The Centre for Distance Education at Carl von Ossietzky University of Oldenburg

by Ulrich Bernath


in: Open Learning, The Journal of Open and Distance Learning, Volume 9, Number 3, November 1994, Longman on behalf of the Open University, UK: 52-55

Distance education in Germany has a varied history. It has included state-controlled and centrally-planned undergraduate distance teaching offerings within the system of higher education of the former GDR. It has also included the costly multi-media approach to distance teaching at universities in the 70's, under the direction of state authorities of the former West German Federal Republic.

The institutions which at present represent distance education include the North Rhine- Westphalian FernUniversität in Hagen, which is a university for undergraduate, graduate and non-credit students designed to deliver courses for German speaking countries and regions; the German Institute for Distance Education Research at the University of Tübingen (DIFF), a Federally and State financed institute for development and research in continuing distance education; and several smaller units at German universities, which collaborate with the FernUniversität and/or develop and deliver distance teaching in continuing education. Last but not least, there exists a small private distance teaching college offering undergraduate courses in business administration at the Akademikergesellschaft für Erwachsenenbildung mbH. (AKAD).

Distance teaching for degree seeking students as well as for those in continuing education is only available on a larger scale through the FernUniversität, which has achieved 50,000 registrations in the academic year 1992/93. The FernUniversitätät is today a well-established distance teaching university in membership of the European Association of Distance Teaching Universities (EADTU).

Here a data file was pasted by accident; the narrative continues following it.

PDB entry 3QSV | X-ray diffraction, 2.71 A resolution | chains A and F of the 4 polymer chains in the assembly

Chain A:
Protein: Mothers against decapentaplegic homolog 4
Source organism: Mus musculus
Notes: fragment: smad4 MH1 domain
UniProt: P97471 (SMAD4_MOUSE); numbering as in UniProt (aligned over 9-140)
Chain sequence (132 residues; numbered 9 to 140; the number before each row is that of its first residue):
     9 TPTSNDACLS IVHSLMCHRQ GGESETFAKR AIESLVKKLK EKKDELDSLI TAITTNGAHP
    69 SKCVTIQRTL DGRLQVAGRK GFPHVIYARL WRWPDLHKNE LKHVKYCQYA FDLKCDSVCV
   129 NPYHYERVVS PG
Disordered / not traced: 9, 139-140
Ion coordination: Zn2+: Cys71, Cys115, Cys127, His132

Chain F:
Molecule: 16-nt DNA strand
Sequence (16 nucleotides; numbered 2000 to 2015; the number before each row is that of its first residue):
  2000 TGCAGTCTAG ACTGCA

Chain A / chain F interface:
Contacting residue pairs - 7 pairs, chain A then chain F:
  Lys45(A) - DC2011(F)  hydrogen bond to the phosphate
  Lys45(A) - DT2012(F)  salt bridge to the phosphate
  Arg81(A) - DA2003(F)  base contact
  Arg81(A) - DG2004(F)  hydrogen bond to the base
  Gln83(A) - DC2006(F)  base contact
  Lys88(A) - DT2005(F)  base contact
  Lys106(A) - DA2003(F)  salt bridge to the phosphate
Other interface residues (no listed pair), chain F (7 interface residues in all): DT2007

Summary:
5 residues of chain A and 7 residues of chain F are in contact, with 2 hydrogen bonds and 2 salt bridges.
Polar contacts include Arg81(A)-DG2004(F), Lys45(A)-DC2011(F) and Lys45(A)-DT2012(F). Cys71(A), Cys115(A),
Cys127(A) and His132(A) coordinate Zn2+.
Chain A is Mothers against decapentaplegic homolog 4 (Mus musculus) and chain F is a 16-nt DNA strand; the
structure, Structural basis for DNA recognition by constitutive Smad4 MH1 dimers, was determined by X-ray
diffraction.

The Lower Saxony model

Lower Saxony, one of the states in the Federal Republic of Germany which are autonomously responsible for their educational policies, has made concrete its own concept of higher distance education. The so-called 'Lower Saxony Model for Distance Education at Universities' in the late 70's was a forward-looking and influential step for distance teaching within the system of higher education.

At the same time as the establishment of the FernUniversität in 1975 the issue was raised in Lower Saxony as to whether regional advice and support for degree seeking distance students at the central FernUniversität should be developed. As a result of a State funded experimental project, by 1978 Lower Saxony provided three centres for distance education at the universities of Hildesheim, Lüneburg, and Oldenburg. In addition a central secretariat for distance education in Lower Saxony ('Zentrale Arbeitsstelle für Fernstudium') was established in Hildesheim to support the collaboration of the three university centres for distance education, and to serve all other state universities. This infrastructure was designed to ensure acivice to and support for Lower Saxony students of the FernUniversität, as well as to enable participation in the development and adaptation of distance teaching offerings including those of the home universities.